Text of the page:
Gr 6 Up-This biography carefully chronicles the pop star's phenomenal career, but downplays his eccentricities, scandals, and dysfunctional family. Quotations from Jackson's autobiography, Moonwalk (Doubleday, 1989), and television interviews are woven into the text. Although the performer's words enliven the portrait, they offer no special insights into the mystique of his reclusive life. Ample space is devoted to his many show-biz triumphs, but discussion of the investigation into allegations that he sexually molested a 13-year-old boy is limited to three sentences. Black-and-white photographs of the Jackson Five, Jackson on his own, and other recording stars appear throughout. While the index is generally accurate, it contains one glaring error-the subject's mentor is indexed under Berry (his first name) instead of Gordy (his last name). This succinct volume will appeal to fans who find the length of Jackson's autobiography off-putting.-Pat Katka, San Diego Public Library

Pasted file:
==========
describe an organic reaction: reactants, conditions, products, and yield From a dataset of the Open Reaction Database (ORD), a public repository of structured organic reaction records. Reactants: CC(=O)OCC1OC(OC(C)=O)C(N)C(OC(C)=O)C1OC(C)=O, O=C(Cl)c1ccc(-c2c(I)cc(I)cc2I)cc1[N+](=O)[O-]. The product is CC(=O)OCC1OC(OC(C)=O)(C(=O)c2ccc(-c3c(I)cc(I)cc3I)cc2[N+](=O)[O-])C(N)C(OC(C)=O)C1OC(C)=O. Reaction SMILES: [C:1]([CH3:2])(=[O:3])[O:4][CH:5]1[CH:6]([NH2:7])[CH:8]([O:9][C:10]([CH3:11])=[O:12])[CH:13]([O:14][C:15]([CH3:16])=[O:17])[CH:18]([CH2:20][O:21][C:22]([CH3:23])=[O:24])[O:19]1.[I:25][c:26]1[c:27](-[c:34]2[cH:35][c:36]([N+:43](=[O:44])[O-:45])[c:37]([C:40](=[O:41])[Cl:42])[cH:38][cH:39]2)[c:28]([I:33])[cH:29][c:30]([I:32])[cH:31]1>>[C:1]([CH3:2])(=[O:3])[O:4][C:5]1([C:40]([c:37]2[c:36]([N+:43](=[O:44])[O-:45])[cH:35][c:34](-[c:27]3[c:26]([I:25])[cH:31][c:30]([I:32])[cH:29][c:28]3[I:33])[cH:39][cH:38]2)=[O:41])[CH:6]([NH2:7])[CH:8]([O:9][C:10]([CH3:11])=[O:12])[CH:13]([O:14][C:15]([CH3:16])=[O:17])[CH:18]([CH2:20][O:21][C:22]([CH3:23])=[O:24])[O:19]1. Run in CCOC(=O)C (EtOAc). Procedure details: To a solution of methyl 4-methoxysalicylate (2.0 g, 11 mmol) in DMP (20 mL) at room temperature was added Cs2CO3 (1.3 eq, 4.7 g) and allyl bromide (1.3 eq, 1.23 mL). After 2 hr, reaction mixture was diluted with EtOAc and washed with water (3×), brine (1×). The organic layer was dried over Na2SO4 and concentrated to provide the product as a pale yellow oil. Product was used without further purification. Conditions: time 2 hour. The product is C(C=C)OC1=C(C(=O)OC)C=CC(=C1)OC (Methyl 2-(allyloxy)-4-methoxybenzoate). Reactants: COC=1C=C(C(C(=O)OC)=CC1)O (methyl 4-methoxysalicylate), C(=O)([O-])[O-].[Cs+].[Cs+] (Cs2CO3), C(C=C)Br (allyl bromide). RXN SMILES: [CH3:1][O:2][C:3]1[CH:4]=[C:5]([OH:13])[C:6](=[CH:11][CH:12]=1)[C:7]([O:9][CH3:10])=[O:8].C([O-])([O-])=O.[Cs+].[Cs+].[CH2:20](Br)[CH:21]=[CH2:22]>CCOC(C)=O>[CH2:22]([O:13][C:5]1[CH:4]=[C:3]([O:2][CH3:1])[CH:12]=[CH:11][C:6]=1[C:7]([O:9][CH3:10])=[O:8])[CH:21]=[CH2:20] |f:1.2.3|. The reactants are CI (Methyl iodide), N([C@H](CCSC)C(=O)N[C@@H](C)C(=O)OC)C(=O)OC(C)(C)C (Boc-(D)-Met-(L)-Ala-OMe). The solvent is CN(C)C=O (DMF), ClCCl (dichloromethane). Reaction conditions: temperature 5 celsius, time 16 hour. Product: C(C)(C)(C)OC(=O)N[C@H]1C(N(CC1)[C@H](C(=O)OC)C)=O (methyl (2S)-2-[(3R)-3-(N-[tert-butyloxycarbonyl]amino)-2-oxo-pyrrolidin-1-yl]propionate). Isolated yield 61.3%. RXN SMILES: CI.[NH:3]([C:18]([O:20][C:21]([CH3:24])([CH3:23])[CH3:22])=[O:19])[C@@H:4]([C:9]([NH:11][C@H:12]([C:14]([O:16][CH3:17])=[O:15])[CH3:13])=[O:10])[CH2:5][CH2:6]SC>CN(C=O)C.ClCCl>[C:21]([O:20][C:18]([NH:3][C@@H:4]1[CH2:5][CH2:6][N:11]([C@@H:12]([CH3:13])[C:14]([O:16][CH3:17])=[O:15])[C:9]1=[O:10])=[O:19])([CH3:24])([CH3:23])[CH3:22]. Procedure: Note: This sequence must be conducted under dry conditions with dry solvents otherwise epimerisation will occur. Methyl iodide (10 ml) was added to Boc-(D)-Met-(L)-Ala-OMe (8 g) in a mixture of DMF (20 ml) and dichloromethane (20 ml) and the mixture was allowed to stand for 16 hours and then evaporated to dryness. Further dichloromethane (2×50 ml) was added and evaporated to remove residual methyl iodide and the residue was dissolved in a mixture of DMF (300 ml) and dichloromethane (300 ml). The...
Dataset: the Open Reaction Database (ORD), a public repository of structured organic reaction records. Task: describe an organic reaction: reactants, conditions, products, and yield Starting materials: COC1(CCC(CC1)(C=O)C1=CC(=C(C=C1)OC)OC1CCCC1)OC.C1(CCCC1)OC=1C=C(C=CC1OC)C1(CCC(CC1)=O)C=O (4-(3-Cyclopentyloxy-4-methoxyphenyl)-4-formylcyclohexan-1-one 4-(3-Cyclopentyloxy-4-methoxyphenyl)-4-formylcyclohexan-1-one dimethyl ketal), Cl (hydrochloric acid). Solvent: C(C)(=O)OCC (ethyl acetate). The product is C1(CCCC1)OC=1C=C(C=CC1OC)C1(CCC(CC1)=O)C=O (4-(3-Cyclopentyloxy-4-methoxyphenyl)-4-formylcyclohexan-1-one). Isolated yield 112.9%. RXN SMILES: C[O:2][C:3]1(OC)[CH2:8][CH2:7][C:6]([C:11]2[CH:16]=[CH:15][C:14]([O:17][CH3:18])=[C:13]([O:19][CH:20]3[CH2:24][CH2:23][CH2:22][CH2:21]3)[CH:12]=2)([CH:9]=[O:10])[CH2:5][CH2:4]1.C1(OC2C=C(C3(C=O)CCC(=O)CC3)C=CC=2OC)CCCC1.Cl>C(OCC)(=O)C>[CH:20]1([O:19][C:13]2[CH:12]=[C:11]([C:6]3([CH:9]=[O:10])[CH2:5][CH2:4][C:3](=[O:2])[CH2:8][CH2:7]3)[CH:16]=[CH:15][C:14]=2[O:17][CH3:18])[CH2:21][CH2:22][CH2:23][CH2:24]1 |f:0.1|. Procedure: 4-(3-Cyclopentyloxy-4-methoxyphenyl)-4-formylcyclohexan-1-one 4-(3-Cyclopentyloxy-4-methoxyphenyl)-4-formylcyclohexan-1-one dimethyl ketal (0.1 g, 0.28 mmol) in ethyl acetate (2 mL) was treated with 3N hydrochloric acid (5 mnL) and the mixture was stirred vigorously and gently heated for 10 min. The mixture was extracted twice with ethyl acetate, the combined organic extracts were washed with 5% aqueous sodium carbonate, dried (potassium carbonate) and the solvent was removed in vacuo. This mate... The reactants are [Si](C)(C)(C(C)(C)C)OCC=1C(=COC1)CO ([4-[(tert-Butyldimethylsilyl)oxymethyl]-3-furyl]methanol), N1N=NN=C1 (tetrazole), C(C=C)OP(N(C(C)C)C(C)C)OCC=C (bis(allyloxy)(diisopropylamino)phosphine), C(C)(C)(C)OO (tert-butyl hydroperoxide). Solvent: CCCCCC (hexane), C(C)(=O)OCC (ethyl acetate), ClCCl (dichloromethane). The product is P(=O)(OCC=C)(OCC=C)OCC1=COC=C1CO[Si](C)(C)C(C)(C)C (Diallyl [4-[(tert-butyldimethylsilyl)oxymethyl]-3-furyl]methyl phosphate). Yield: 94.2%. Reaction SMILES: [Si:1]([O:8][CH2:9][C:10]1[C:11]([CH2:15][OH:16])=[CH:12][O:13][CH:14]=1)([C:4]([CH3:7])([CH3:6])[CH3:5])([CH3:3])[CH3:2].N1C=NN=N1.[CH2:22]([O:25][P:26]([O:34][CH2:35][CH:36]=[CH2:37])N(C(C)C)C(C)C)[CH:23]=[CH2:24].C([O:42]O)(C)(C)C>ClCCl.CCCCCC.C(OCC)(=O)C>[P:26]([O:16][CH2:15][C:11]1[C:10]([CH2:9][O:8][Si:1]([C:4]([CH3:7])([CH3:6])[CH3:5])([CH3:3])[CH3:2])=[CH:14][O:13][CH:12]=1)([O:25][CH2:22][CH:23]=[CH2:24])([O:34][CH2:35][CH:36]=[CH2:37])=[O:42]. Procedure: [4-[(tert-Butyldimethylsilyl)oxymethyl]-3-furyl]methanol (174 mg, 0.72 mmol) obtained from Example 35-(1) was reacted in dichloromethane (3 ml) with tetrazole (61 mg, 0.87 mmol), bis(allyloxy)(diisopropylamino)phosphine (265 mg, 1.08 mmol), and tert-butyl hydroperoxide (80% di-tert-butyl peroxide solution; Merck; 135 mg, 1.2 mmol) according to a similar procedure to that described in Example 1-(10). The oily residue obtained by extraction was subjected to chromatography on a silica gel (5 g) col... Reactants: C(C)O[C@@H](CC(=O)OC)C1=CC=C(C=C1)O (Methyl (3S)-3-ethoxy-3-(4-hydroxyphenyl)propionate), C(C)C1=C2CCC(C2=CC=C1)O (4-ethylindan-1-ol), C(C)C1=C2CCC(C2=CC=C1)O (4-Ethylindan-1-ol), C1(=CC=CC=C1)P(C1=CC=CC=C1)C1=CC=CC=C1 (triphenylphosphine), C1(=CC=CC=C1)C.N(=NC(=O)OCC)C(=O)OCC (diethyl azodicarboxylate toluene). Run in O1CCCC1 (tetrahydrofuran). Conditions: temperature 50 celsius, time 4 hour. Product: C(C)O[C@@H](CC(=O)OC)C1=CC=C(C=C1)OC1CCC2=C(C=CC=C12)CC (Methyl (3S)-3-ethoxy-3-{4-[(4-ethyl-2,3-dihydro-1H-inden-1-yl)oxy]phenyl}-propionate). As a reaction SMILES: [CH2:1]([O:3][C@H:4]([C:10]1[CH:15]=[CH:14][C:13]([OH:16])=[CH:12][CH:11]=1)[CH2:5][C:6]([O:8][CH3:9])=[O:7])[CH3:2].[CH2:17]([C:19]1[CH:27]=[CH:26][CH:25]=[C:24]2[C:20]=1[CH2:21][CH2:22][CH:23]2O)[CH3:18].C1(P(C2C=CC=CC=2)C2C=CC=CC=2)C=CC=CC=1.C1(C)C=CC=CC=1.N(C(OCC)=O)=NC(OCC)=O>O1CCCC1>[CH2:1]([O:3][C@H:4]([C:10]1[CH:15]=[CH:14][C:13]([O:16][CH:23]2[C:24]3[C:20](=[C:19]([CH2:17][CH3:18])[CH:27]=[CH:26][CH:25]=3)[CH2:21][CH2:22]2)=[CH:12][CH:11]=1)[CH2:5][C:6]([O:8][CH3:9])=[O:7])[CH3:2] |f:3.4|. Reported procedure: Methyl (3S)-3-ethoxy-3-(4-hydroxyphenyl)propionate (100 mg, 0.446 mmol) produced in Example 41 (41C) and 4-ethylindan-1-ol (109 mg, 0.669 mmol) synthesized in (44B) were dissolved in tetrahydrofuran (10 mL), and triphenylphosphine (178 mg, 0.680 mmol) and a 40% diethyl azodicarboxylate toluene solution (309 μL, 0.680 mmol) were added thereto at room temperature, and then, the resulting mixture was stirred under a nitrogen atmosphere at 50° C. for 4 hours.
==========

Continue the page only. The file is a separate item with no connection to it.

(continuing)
This straightforward entry in the Black Americans of Achievement series tells the story of the popular singer's life, from his birth and early childhood in Gary, Indiana, to the allegations of child sexual abuse brought against him in late 1993. Nicholson emphasizes the close Jackson family ties, the boys' hard work, and Michael's profound loneliness. Illustrated with black-and-white photographs; a chronology and reading list reading are appended.